Salamanca, J(ack) R(ichard) 1924?–
Salamanca, an American novelist, writes hauntingly lyrical prose. Although he is best known for his interpretation of the "mad" girl Lilith, and he has always been fascinated by madness, he has been mainly preoccupied in his fiction with the failure of love. (See also Contemporary Authors, Vols. 25-28.)
J. R. Salamanca's second novel is striking confirmation of the talent which aroused considerable excitement when his first novel, "The Lost Country," appeared three years ago. Although narrower in scope and less resonant in style than his first novel, "Lilith" is a subtler continuation of the author's theme: gentle innocence journeying toward self-knowledge through cruelty and corruption, unguardedly embracing with flaring intensity the secret mysteries of human intimacy….
"Lilith" demonstrates again Mr. Salamanca's rare sense of place, his sensuous, tender evocation of country people and country days, for it is within the setting he has known all his life, among the familiar and beloved hills and woods which nourished his boyhood, that Vincent becomes the victim of his own generosity and violates himself. It would be possible to view this book as it seems on the surface: a chilling exposure of the manipulation of the healthy by the demented (and vice versa). But "Lilith" is really something much rarer in contemporary fiction. As in "The Lost Country," this gifted young novelist has taken the myths of masculine growing-up—the hunger of the immature for involvement with the beautiful, the brilliant, and the unattainable—and woven them into a subtle canvas behind which dance the avid dreams of youth.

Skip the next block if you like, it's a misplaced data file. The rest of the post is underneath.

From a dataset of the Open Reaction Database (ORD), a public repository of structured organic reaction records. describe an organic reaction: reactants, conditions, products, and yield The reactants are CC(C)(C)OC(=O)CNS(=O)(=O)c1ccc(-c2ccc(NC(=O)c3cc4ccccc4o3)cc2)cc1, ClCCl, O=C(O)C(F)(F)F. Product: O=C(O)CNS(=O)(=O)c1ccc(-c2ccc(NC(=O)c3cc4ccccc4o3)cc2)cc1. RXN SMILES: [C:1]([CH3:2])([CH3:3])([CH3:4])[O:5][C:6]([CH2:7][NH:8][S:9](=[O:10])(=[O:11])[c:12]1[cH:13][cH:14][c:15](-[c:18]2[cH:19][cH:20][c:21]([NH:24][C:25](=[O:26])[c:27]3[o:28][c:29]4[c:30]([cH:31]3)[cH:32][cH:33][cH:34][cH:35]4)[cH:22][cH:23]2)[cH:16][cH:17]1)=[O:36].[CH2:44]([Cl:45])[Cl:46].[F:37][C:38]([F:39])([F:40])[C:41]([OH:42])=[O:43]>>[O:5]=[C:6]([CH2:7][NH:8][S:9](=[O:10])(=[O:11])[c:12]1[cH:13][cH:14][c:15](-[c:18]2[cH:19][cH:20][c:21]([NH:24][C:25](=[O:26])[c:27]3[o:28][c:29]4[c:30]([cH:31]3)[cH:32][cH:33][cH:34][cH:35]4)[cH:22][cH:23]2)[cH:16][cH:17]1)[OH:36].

It is a tribute to J. R. Salamanca's great skill as a writer that both the surface of this novel—stylish in tone, precise in language, sure in evocation of place—and the unspoken knowledge which lies beneath it combine to produce a work of mature artistry.
Harding Lemay, "The Beautiful and Demented," in The New York Herald Tribune—Books, July 30, 1961, p. 9.
It is difficult to define precisely what the novelist has done [in "Lilith"], and even more difficult to determine what he intends. In the context of a mental institution, and with concepts chosen rather promiscuously from Freud and Jung, he has recast in ironic form and studied poetic prose various conflicting materials; the character of Vincent, that most gentle of Christian saints; the rabbinical legend of the night-creature Lilith, first wife of Adam, who abandoned him for demons; the theme of romantic agony, of heightened erotic sensibility, that the Marquis de Sade, Byron, Keats and others relished in their plots of the innocent corrupted by evil.
All this emerges as a witch's brew that Mr. Salamanca has tried to flavor to everyone's taste. If the reader insists that a novel have a specific meaning, no matter how subtle, he will not find one here. The equations of sense are many and contradictory; thus, at one moment insanity is equated with creativity, then with evil and next with unreality. Yet through this book there shines the light of an authentic talent, darkened though it may be in the mirror of insanity. If this is the novel the author felt he had to write after his brilliant "The Lost Country," perhaps in the next one he will return to that same lost country of his youth and dreams.